The current production of John Mighton's The Little Years is a beautiful production of a very tender play about aging, fame, and the seemingly tenuous connections we humans seem to frequently have with one another. A stellar cast led by Chick Reid and Irene Poole inject heightened emotional clarity into Mighton's poetic text with the aid of Chirs Abraham's spare, perfectly pitched direction. Actors are carefully arranged within stark white playing areas defined by a glistening white set by Julie Fox, complemented by her gorgeous sharply defined costumes, evocative lighting by Kimberly Purtell, and effective, emotionally jarring composition and sound design by Thomas Ryder Payne.

Reid makes the transition from lively nineteen fifties matriarch to ailing, embittered elderly mother with a kind of serene gracefulness marked by bittersweet moments of comically nasty insensitivity. Ari Cohen and Pamel Sinha match Reid's seamless movement from relative youth into later stages of life as their characters are rendered with a fine sense of nuance and layered dignity. When Cohen's character refers to himself as the Barry Manilow of the art world a comically chilling moment of clarity occurs for any of us whose antique LP collection included a few of Barry's emotionally charged pop tunes from our timeworn pasts.

There are moments when a couple of the wigs seem to cry out for a little more naturalism within an intimate theatre space, but this is a minor glitch in an otherwise beautifully realized play dependent upon the passage of time within the minds and bodies of a very distinct cast of characters.

Mighton's script plays with elements of mathematics and art as it deftly attests to the acclaimed playwright/mathematician's proficiency with both words and numbers as he skillfully sculpts a smouldeirng treatise on the fleeting nature of time, notoriety, and mere human existence. Clear measured delivery and sharp characterization from the entire cast creates a powerful metaphoric connection between science, emotional instability, and aesthetic beauty.

Standout performances by Bethany Jillard and Irene Poole create a climactic intensity that gives Mighton's final scenes a very moving and satisfying ending that journeys into the realm of hopeful 
redemption and elegiac grace.

On opening night Artistic Director Richard Rose announced the recent passing of David Freeman, whose  critically acclaimed play Creeps opened the inaugural Tarragon season forty two years ago. A toast was made in the lobby, and an enduring sense of Canadian theatre artists, as individuals to be celebrated for their tenacity and skill, connected well to Mighton's timeless message regarding the essence of life as a very delicate and puzzling experience to behold.


Thursday, November 1, 2012


 Eric Peterson and Maria Vacratsis as Nagg and Nell 
Joseph Ziegler and Diego Matamoros as Hamm and Clov

In Soulpepper's remarkably beautiful production of Samuel Beckett's classic  'absurdist' dramedy, ENDGAME, director Daniel Brooks has revisited a piece of theatre that won him a Dora award for best productIon of the year over a decade ago. Brooks felt that "there was still so much to explore." And exploration is precisely the impulse that makes this a first rate production of a gorgeous poetic text. As the curtain rises the audience is immediately aware of the play as an articulate interrogation of all the sights and sounds that come with a piece of writing that continues to inspire spectators and artists alike with its timeless mixture of great melancholy and profound mirth.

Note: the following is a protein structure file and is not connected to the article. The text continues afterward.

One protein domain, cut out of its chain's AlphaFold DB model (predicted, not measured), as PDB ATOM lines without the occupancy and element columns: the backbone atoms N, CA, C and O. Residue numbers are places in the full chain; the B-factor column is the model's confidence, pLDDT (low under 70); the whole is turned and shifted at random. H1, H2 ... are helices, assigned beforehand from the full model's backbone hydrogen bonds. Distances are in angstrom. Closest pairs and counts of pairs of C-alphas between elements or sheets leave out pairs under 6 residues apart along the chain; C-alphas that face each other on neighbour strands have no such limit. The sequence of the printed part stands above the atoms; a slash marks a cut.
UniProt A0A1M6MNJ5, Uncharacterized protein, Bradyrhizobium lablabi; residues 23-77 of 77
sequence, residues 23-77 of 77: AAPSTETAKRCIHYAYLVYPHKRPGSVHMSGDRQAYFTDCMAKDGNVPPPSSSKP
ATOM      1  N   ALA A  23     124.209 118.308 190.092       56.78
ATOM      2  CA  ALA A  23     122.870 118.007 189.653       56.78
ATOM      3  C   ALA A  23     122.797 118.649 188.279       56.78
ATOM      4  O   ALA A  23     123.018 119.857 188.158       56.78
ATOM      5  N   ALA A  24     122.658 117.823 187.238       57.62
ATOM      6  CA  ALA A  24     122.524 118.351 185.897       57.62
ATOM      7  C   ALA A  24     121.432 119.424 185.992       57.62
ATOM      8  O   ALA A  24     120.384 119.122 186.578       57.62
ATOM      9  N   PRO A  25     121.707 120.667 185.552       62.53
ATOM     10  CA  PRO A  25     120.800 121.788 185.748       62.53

Eric Peterson and Maria Vacratsis, as Nagg and Nell, deliver their lines as though they were symphonically in sync with the text and each others individual take on it. Silent moments of strained corporeal connection shed a sharp light on their incredible talent for comic physicalization and facial expression that incorporates pathos in a brilliant and poignant manner.

Diego Matamoros reprises the role he played in 1999 and gives the character of Clov an intense, stylized gait and explosively refined way of speaking that renders him the perfect straight man for Joseph Ziegler's superb version of the domineering Hamm. Ziegler is able to subtly deliver his overbearing directives in a way that highlights the poetic nature of a script that alludes to the work of T.S. Eliot, Santayana, Shakespeare, and Dante.

Set design by Julie Fox and costumes by Victoria Wallace create a deceptively light monotone  environment that creates a dense confining space for the captive cast to inhabit. Richard Ferren's moments of  technically superb sound design punctuate the opening and final curtain with the elegant, timeless quality Brooks has saturated the overall production with. 

There is a tendency to view Beckett as a gloomy, meandering poetic voice in search of no real message at all. The current Soupepper production neither meanders nor falls into pointless despair. It entertains from beginning to end and refuses to answer all of the questions that have not been asked. A panoply of citation, poetic intertextuality, bewildered dialectic confusion, weathered romance, and existential play, this is a superb production of a classic text that flies in the face of naturalist interpretation - becoming a melancholy and delightful playground for sight, sound, and the frequently goofy, utterly bewildering experience of being alive.

running at the Young Centre (Distillery district)  through November